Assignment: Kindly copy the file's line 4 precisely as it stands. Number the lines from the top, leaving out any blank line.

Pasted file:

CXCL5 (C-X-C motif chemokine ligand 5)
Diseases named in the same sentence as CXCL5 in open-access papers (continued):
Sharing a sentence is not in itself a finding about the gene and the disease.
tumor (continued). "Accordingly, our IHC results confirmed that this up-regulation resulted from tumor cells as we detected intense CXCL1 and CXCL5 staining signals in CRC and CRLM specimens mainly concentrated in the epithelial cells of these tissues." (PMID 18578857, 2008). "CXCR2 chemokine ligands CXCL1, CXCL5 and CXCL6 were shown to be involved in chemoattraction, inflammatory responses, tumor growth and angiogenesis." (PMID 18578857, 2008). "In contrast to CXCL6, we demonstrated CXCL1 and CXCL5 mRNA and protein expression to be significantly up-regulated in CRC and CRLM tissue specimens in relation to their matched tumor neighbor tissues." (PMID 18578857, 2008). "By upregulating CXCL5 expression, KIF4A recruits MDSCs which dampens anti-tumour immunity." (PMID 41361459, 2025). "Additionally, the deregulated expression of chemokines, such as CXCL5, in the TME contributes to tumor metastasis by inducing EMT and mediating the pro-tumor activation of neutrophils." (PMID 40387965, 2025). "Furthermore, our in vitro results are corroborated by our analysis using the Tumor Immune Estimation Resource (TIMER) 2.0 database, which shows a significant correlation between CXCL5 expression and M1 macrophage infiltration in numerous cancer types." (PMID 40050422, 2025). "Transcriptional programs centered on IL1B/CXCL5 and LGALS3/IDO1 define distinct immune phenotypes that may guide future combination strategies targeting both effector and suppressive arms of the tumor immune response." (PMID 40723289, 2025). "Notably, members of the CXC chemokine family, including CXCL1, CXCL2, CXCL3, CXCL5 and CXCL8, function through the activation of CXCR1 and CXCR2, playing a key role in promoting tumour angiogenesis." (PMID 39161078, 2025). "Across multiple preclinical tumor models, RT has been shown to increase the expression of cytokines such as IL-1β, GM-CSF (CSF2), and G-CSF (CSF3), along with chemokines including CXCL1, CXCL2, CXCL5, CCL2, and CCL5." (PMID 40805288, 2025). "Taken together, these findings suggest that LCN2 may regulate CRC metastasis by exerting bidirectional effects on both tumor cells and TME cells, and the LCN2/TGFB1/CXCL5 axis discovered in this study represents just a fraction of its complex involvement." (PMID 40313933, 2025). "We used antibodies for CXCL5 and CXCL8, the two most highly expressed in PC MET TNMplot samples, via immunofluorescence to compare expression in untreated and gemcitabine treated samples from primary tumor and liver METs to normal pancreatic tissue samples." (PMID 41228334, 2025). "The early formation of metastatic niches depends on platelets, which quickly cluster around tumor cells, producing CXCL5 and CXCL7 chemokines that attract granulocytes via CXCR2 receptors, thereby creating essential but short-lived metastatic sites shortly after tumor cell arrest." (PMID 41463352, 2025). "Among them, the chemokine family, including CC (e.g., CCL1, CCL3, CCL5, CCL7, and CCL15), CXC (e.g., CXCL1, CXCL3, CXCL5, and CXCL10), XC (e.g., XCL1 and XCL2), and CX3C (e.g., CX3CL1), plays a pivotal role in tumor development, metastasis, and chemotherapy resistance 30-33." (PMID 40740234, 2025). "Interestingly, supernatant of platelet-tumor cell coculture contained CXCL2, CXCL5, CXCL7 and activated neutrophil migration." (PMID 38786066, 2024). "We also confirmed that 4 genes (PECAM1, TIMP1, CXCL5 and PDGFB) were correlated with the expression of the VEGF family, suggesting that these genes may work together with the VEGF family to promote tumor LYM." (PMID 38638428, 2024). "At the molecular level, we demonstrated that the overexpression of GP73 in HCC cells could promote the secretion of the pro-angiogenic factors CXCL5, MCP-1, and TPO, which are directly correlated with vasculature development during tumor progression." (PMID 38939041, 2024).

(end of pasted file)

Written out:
tumor (continued). "Accordingly, our IHC results confirmed that this up-regulation resulted from tumor cells as we detected intense CXCL1 and CXCL5 staining signals in CRC and CRLM specimens mainly concentrated in the epithelial cells of these tissues." (PMID 18578857, 2008). "CXCR2 chemokine ligands CXCL1, CXCL5 and CXCL6 were shown to be involved in chemoattraction, inflammatory responses, tumor growth and angiogenesis." (PMID 18578857, 2008). "In contrast to CXCL6, we demonstrated CXCL1 and CXCL5 mRNA and protein expression to be significantly up-regulated in CRC and CRLM tissue specimens in relation to their matched tumor neighbor tissues." (PMID 18578857, 2008). "By upregulating CXCL5 expression, KIF4A recruits MDSCs which dampens anti-tumour immunity." (PMID 41361459, 2025). "Additionally, the deregulated expression of chemokines, such as CXCL5, in the TME contributes to tumor metastasis by inducing EMT and mediating the pro-tumor activation of neutrophils." (PMID 40387965, 2025). "Furthermore, our in vitro results are corroborated by our analysis using the Tumor Immune Estimation Resource (TIMER) 2.0 database, which shows a significant correlation between CXCL5 expression and M1 macrophage infiltration in numerous cancer types." (PMID 40050422, 2025). "Transcriptional programs centered on IL1B/CXCL5 and LGALS3/IDO1 define distinct immune phenotypes that may guide future combination strategies targeting both effector and suppressive arms of the tumor immune response." (PMID 40723289, 2025). "Notably, members of the CXC chemokine family, including CXCL1, CXCL2, CXCL3, CXCL5 and CXCL8, function through the activation of CXCR1 and CXCR2, playing a key role in promoting tumour angiogenesis." (PMID 39161078, 2025). "Across multiple preclinical tumor models, RT has been shown to increase the expression of cytokines such as IL-1β, GM-CSF (CSF2), and G-CSF (CSF3), along with chemokines including CXCL1, CXCL2, CXCL5, CCL2, and CCL5." (PMID 40805288, 2025). "Taken together, these findings suggest that LCN2 may regulate CRC metastasis by exerting bidirectional effects on both tumor cells and TME cells, and the LCN2/TGFB1/CXCL5 axis discovered in this study represents just a fraction of its complex involvement." (PMID 40313933, 2025). "We used antibodies for CXCL5 and CXCL8, the two most highly expressed in PC MET TNMplot samples, via immunofluorescence to compare expression in untreated and gemcitabine treated samples from primary tumor and liver METs to normal pancreatic tissue samples." (PMID 41228334, 2025). "The early formation of metastatic niches depends on platelets, which quickly cluster around tumor cells, producing CXCL5 and CXCL7 chemokines that attract granulocytes via CXCR2 receptors, thereby creating essential but short-lived metastatic sites shortly after tumor cell arrest." (PMID 41463352, 2025). "Among them, the chemokine family, including CC (e.g., CCL1, CCL3, CCL5, CCL7, and CCL15), CXC (e.g., CXCL1, CXCL3, CXCL5, and CXCL10), XC (e.g., XCL1 and XCL2), and CX3C (e.g., CX3CL1), plays a pivotal role in tumor development, metastasis, and chemotherapy resistance 30-33." (PMID 40740234, 2025). "Interestingly, supernatant of platelet-tumor cell coculture contained CXCL2, CXCL5, CXCL7 and activated neutrophil migration." (PMID 38786066, 2024). "We also confirmed that 4 genes (PECAM1, TIMP1, CXCL5 and PDGFB) were correlated with the expression of the VEGF family, suggesting that these genes may work together with the VEGF family to promote tumor LYM." (PMID 38638428, 2024). "At the molecular level, we demonstrated that the overexpression of GP73 in HCC cells could promote the secretion of the pro-angiogenic factors CXCL5, MCP-1, and TPO, which are directly correlated with vasculature development during tumor progression." (PMID 38939041, 2024).